Lawyers could carry guns in court if Kentucky governor signs bill
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Kentucky lawmakers have approved a bill that allows lawyers to carry guns in court.
The bill provides that any lawyer licensed to practice law in Kentucky “may carry a concealed weapon at all locations if the attorney holds a license to carry a concealed weapon under law,” the Louisville Courier Journal reports.
The wording was attached as an amendment to an unrelated bill before passing the Kentucky House of Representatives and the Kentucky Senate without debate. Prosecutors and judges are already allowed to carry guns in court.
State Sen. Johnnie Turner, a Republican of Harlan, Kentucky, had added the amendment after a prior measure with additional safeguards died in committee. That prior bill allowed lawyers to bring concealed weapons into the courthouse if they file a notice of intent with the sheriff and show their concealed carry permit to the bailiff when entering the courtroom.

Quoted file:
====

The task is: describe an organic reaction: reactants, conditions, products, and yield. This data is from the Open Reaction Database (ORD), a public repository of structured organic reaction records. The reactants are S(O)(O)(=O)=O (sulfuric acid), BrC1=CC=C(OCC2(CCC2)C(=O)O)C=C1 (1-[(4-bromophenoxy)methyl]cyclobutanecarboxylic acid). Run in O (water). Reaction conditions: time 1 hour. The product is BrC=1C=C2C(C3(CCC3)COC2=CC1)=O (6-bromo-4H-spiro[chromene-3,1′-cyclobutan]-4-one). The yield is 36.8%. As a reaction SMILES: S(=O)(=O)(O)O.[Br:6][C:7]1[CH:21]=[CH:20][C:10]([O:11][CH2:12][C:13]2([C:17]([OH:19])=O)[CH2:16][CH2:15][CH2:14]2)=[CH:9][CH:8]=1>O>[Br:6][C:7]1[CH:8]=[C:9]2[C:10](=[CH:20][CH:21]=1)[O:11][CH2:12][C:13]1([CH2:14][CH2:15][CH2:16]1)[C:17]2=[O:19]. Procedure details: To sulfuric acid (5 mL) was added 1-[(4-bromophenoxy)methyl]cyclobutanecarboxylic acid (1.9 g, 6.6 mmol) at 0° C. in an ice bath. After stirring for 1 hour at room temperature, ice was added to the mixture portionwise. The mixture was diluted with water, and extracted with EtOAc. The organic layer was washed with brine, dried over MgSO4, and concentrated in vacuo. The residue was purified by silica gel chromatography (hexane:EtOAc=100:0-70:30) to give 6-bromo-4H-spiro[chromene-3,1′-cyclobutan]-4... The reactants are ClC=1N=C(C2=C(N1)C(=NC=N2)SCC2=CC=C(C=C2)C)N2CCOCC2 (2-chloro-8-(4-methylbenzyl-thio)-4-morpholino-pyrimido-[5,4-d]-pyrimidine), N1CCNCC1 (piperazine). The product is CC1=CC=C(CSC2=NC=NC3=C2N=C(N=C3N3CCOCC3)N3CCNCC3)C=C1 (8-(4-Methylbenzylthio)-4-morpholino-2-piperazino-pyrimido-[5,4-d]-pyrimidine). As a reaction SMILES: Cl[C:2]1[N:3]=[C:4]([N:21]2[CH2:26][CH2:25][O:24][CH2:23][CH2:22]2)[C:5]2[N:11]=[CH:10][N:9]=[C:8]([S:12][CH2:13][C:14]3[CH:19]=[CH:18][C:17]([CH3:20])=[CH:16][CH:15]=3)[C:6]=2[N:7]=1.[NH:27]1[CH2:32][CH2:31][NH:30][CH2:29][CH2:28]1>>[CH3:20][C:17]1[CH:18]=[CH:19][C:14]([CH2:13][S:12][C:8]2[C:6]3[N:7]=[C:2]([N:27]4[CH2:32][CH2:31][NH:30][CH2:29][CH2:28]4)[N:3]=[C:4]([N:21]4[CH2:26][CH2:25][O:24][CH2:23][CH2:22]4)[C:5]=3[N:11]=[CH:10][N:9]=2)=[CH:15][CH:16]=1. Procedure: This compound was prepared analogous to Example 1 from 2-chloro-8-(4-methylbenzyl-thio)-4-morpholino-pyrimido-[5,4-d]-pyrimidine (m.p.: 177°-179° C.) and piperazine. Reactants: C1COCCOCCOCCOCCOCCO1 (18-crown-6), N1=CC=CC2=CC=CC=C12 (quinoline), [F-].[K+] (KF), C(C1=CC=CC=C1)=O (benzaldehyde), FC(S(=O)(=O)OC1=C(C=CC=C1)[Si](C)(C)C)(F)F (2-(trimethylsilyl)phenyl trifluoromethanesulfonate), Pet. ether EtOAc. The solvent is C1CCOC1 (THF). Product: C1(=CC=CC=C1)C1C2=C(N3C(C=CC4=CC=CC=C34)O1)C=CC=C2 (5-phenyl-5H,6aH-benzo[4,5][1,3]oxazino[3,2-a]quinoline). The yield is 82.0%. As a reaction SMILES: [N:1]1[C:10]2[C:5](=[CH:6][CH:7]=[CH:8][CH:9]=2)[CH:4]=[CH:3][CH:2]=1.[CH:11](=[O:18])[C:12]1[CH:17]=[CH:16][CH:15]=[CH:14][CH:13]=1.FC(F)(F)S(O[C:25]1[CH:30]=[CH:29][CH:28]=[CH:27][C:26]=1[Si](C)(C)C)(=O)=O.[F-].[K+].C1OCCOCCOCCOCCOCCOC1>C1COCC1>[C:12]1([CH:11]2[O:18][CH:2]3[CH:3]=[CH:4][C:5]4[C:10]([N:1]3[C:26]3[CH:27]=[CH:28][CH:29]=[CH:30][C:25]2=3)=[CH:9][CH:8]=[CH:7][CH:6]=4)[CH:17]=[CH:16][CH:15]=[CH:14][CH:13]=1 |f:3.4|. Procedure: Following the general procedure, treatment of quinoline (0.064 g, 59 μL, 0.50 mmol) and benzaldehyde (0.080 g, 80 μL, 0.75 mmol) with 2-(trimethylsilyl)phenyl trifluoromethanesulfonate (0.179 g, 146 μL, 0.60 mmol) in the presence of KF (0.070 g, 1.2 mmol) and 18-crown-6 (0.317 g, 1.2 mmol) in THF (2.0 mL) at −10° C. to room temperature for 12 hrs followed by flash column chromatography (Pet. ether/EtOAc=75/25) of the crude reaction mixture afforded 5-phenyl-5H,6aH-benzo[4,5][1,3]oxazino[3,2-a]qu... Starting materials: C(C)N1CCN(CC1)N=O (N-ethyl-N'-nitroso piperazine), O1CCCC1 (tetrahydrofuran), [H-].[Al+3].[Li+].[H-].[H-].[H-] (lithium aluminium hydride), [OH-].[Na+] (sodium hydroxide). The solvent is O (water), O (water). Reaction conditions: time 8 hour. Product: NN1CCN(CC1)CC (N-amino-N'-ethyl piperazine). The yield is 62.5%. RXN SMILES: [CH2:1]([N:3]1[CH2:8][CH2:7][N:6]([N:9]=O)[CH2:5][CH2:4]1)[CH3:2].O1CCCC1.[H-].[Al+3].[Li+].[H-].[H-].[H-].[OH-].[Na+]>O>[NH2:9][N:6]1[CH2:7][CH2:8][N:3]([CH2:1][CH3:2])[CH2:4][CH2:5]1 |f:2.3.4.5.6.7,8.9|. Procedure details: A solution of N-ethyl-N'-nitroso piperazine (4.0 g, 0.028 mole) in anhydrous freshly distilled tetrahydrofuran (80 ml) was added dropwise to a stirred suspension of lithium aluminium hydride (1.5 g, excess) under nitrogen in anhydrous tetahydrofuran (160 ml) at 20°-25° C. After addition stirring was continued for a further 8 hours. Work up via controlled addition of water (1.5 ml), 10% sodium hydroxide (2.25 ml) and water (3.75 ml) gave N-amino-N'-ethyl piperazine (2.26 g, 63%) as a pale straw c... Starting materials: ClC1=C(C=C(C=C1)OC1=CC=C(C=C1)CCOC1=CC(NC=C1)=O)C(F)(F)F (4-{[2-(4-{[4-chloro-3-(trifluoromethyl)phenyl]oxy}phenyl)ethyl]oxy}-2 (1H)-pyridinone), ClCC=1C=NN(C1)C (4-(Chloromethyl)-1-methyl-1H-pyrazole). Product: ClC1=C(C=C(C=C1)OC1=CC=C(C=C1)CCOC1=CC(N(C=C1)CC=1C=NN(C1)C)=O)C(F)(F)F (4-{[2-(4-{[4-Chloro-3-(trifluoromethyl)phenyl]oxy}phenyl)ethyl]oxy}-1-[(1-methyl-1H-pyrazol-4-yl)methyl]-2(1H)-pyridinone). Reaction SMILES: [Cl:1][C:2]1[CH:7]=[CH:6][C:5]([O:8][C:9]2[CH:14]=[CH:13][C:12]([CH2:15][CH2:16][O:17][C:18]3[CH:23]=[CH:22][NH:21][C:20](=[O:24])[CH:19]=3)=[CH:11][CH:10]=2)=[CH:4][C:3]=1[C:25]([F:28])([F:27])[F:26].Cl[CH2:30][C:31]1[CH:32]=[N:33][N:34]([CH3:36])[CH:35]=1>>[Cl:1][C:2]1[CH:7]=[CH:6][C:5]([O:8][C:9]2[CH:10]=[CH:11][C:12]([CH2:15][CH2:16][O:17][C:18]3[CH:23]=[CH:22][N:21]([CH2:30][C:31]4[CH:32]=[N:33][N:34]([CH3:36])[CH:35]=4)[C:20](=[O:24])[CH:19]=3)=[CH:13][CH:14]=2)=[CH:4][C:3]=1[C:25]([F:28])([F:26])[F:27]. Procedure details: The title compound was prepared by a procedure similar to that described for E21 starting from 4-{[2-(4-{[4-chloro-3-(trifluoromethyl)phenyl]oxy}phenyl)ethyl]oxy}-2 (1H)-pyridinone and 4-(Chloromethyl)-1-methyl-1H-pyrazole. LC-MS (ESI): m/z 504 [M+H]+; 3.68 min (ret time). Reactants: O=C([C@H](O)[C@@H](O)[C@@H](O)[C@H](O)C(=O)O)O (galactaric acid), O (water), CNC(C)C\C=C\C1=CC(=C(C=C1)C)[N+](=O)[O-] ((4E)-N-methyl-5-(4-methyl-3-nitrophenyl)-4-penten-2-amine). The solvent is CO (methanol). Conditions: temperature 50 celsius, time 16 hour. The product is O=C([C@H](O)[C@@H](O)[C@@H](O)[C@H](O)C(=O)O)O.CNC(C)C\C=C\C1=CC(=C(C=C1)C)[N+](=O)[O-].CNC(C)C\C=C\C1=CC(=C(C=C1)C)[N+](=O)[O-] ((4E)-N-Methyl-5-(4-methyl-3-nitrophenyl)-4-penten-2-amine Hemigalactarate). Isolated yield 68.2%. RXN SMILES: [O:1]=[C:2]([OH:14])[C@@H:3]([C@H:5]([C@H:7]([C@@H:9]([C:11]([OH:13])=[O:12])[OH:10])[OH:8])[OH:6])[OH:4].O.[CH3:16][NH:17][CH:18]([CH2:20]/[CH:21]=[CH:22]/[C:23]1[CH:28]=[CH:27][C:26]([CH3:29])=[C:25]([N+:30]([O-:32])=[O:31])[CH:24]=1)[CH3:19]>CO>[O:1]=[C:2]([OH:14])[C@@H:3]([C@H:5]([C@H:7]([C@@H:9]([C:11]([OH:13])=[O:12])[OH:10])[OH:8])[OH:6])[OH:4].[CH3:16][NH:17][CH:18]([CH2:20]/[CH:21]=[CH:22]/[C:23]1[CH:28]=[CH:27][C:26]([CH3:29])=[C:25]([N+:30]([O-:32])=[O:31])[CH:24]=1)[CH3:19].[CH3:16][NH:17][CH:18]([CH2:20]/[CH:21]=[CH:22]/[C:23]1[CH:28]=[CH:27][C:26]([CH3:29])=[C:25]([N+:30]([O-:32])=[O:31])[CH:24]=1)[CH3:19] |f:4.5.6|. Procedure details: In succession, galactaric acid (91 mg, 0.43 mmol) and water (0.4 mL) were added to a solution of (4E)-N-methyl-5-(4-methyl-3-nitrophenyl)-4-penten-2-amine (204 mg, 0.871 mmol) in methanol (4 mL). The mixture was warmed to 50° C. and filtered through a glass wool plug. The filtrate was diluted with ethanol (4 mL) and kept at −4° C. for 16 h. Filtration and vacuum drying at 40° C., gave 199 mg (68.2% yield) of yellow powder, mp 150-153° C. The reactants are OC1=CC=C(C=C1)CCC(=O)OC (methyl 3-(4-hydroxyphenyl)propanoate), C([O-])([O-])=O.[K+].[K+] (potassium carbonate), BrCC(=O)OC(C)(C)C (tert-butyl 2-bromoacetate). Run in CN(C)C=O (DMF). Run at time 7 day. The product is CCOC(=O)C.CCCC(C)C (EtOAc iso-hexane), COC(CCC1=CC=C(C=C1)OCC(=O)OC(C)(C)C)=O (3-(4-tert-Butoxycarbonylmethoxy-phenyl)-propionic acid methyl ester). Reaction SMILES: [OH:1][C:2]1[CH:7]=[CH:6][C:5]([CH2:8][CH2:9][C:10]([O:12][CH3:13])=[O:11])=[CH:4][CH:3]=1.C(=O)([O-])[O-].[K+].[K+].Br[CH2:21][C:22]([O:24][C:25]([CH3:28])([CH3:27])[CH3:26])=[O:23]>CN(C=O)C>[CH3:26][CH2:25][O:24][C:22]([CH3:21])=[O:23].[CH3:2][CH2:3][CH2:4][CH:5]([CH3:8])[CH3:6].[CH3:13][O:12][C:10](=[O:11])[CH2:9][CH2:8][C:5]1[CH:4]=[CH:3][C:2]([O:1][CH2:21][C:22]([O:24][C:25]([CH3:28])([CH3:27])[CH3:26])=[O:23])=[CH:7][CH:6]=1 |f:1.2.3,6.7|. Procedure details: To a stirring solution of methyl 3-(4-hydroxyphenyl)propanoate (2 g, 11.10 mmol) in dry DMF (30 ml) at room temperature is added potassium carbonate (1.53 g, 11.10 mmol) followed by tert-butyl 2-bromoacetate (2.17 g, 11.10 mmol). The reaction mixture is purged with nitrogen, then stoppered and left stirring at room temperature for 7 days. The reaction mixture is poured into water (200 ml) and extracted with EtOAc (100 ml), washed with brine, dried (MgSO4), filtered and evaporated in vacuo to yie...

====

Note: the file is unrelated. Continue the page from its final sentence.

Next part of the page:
Turner told the Louisville Courier Journal that lawyers should have the same ability to protect themselves as prosecutors and judges.
A spokesperson for Democratic Kentucky Gov. Andy Beshear told WLKY that the governor would review the measure, House Bill 690, after it reaches his desk.
A group of judges, lawyers, lawmakers and law enforcement personnel said in a press conference in Louisville, Kentucky, on Monday they oppose the measure. Among the opponents is Jefferson County, Kentucky, Sheriff John Aubrey. He said he could envision a situation in which a client overpowers his lawyer and gets his weapon.
The Louisville Courier Journal referred to an ABA policy, passed by the ABA House of Delegates in 2019, that said weapons in courthouses and courtrooms should be allowed only for those people who are necessary to ensure security, including approved safety officers, judges and court personnel. The policy said training should also be required for those allowed to carry firearms.